From the very beginning, the early Redemptorists conceived of Baclaran as a mission station where they can hold missions to distant barrios. The Redemptorists settled at Baclaran primarily to give mission. There was never a plan to make Baclaran a parish. The small wooden chapel will only cater to the local community around the convent. This chapel fits the ideal preconception of a rural mission church that the pioneer Redemptorists favored. Built with wooden frames and rather small, the shrine and monastery suited the predominantly fishing village landscape that Baclaran exemplified.
The entry in the Chronicles of the Baclaran Community, dated March 21, 1932—the day Fr. Denis Grogan, the man who built Baclaran Monastery and Church left the Philippines—encapsulated the missionary intent of the Redemptorist when they settled in Baclaran:
“The Redemptorists now had a Monastery where they could live as religious and get on with their main work of learning Tagalog to give Missions to the Filipino People wherever they were needed.”
A further expression of this missionary aspiration is Grogan’s dedication of the shrine and its attached convent to St. Thérèse of Lisieux, patron saint of mission. This is etched in the foundation stone of the Monastery, which was blessed and laid on Sept 13, 1931:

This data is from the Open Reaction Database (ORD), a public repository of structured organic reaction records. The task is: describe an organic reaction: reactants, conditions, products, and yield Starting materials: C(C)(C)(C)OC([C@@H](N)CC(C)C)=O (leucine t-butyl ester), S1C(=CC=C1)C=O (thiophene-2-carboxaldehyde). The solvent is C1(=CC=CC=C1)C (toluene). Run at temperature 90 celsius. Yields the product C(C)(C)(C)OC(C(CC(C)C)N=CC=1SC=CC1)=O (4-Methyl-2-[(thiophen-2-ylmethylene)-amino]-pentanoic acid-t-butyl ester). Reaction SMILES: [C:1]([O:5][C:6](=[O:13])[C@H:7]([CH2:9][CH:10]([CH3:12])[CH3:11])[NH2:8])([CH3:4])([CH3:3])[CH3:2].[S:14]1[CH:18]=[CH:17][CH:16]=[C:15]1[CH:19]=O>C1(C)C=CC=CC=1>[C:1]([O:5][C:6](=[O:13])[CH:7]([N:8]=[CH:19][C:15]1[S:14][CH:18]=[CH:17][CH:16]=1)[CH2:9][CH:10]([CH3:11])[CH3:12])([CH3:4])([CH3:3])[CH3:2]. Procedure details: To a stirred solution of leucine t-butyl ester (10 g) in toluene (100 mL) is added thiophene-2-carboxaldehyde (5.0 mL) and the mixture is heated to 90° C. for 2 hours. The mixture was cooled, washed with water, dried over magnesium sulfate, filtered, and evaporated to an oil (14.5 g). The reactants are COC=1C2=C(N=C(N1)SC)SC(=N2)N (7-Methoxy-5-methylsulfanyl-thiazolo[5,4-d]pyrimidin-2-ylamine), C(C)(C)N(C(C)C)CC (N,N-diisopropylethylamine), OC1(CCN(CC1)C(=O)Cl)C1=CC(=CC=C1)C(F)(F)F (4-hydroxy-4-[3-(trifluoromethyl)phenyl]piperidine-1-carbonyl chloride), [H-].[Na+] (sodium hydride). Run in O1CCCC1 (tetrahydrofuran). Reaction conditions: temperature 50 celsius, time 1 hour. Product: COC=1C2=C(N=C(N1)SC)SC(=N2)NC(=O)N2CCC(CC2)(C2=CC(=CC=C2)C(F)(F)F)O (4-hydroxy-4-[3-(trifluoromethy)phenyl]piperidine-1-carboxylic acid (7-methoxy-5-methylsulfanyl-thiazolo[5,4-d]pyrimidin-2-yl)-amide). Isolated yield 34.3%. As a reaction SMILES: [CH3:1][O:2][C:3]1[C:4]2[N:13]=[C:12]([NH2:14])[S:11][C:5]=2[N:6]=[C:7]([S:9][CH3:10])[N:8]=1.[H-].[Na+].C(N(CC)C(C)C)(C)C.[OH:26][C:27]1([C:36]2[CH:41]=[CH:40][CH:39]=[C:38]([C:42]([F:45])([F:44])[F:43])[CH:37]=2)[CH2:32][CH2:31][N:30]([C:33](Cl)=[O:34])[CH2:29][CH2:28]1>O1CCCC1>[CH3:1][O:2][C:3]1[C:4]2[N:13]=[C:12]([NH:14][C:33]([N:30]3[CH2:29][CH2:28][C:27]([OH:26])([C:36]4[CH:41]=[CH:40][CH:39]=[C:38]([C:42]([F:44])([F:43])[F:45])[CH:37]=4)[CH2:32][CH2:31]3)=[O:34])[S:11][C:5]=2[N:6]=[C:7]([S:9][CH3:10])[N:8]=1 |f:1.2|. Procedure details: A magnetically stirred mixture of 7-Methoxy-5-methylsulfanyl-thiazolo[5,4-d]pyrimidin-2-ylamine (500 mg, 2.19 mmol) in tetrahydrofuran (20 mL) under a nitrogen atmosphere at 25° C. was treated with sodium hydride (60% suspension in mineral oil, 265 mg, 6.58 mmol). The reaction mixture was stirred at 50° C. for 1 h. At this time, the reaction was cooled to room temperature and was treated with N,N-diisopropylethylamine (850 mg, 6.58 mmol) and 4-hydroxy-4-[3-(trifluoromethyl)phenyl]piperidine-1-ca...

At the request of Most Rev. Fr. General Murray and with the approval of His Grace, the Monastery and Church are to be dedicated to St Teresa of the Child Jesus, the patroness of the missions. The secondary Patrons shall be the Sacred Heart of Jesus, the Blessed Virgin Mary under the title of Mother of Perpetual Succor, St Joseph, St. Alphonsus, St. Clement and St. Gerard.
After settling down in Baclaran, the Redemptorists did what they knew best—doing missions! We read in the Chronicles of the Baclaran Community that they were working regularly in Bulacan, Nueva Ecija, Zambales, Pampanga and occasionally in Ilocos, Baguio, and Palawan, as well as in Manila and Rizal.
Deeply occupied by missionary work, the early Redemptorists never thought of transforming the small wooden chapel into the big shrine that it is now. At the very beginning, however, there were already writings on the wall that will foreshadow the transformation of this small wooden church into the biggest shrine in the world dedicated to Our Mother of Perpetual Help.
First of this writings on the wall is the intention of the donor. The donor, a certain pious woman named Anastacia donated the land with the intention that it give honor to the Blessed Virgin Mary. Fr. Sam Boland narrates,